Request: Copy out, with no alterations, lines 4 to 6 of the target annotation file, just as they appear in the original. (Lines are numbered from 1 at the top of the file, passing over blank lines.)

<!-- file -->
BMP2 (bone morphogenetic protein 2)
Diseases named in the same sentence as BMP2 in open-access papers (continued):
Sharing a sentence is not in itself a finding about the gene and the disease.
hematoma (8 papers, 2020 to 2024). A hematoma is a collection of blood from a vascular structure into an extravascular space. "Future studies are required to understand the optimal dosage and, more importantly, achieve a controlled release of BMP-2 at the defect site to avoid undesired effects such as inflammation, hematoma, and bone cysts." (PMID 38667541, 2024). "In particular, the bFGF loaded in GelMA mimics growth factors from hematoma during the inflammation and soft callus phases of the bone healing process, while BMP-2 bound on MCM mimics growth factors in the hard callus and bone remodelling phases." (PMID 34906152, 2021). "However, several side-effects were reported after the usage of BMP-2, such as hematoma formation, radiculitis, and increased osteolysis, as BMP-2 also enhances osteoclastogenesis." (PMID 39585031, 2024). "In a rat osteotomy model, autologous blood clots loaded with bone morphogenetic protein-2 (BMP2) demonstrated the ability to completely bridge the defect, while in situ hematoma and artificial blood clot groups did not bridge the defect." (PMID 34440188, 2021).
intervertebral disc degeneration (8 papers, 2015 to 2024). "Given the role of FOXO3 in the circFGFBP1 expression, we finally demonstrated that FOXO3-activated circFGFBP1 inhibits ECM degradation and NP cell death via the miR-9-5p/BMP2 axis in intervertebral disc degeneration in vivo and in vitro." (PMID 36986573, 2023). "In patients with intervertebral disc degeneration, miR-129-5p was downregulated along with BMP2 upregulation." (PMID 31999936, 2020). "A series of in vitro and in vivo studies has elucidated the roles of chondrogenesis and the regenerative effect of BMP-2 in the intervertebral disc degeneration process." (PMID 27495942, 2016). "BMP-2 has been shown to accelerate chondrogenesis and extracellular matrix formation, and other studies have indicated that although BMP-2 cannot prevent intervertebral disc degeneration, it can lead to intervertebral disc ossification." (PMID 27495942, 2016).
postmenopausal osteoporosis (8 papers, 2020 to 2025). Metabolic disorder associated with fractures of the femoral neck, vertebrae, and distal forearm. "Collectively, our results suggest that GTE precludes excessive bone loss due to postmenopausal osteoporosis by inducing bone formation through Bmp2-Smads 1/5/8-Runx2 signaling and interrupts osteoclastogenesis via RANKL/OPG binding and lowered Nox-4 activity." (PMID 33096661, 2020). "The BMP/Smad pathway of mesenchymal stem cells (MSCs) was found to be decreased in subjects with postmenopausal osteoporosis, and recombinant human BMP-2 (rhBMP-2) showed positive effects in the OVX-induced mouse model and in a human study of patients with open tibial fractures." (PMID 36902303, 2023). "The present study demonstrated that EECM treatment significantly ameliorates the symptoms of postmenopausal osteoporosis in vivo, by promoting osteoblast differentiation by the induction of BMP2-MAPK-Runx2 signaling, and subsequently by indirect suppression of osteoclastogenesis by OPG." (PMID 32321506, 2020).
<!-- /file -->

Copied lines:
hematoma (8 papers, 2020 to 2024). A hematoma is a collection of blood from a vascular structure into an extravascular space. "Future studies are required to understand the optimal dosage and, more importantly, achieve a controlled release of BMP-2 at the defect site to avoid undesired effects such as inflammation, hematoma, and bone cysts." (PMID 38667541, 2024). "In particular, the bFGF loaded in GelMA mimics growth factors from hematoma during the inflammation and soft callus phases of the bone healing process, while BMP-2 bound on MCM mimics growth factors in the hard callus and bone remodelling phases." (PMID 34906152, 2021). "However, several side-effects were reported after the usage of BMP-2, such as hematoma formation, radiculitis, and increased osteolysis, as BMP-2 also enhances osteoclastogenesis." (PMID 39585031, 2024). "In a rat osteotomy model, autologous blood clots loaded with bone morphogenetic protein-2 (BMP2) demonstrated the ability to completely bridge the defect, while in situ hematoma and artificial blood clot groups did not bridge the defect." (PMID 34440188, 2021).
intervertebral disc degeneration (8 papers, 2015 to 2024). "Given the role of FOXO3 in the circFGFBP1 expression, we finally demonstrated that FOXO3-activated circFGFBP1 inhibits ECM degradation and NP cell death via the miR-9-5p/BMP2 axis in intervertebral disc degeneration in vivo and in vitro." (PMID 36986573, 2023). "In patients with intervertebral disc degeneration, miR-129-5p was downregulated along with BMP2 upregulation." (PMID 31999936, 2020). "A series of in vitro and in vivo studies has elucidated the roles of chondrogenesis and the regenerative effect of BMP-2 in the intervertebral disc degeneration process." (PMID 27495942, 2016). "BMP-2 has been shown to accelerate chondrogenesis and extracellular matrix formation, and other studies have indicated that although BMP-2 cannot prevent intervertebral disc degeneration, it can lead to intervertebral disc ossification." (PMID 27495942, 2016).
postmenopausal osteoporosis (8 papers, 2020 to 2025). Metabolic disorder associated with fractures of the femoral neck, vertebrae, and distal forearm. "Collectively, our results suggest that GTE precludes excessive bone loss due to postmenopausal osteoporosis by inducing bone formation through Bmp2-Smads 1/5/8-Runx2 signaling and interrupts osteoclastogenesis via RANKL/OPG binding and lowered Nox-4 activity." (PMID 33096661, 2020). "The BMP/Smad pathway of mesenchymal stem cells (MSCs) was found to be decreased in subjects with postmenopausal osteoporosis, and recombinant human BMP-2 (rhBMP-2) showed positive effects in the OVX-induced mouse model and in a human study of patients with open tibial fractures." (PMID 36902303, 2023). "The present study demonstrated that EECM treatment significantly ameliorates the symptoms of postmenopausal osteoporosis in vivo, by promoting osteoblast differentiation by the induction of BMP2-MAPK-Runx2 signaling, and subsequently by indirect suppression of osteoclastogenesis by OPG." (PMID 32321506, 2020).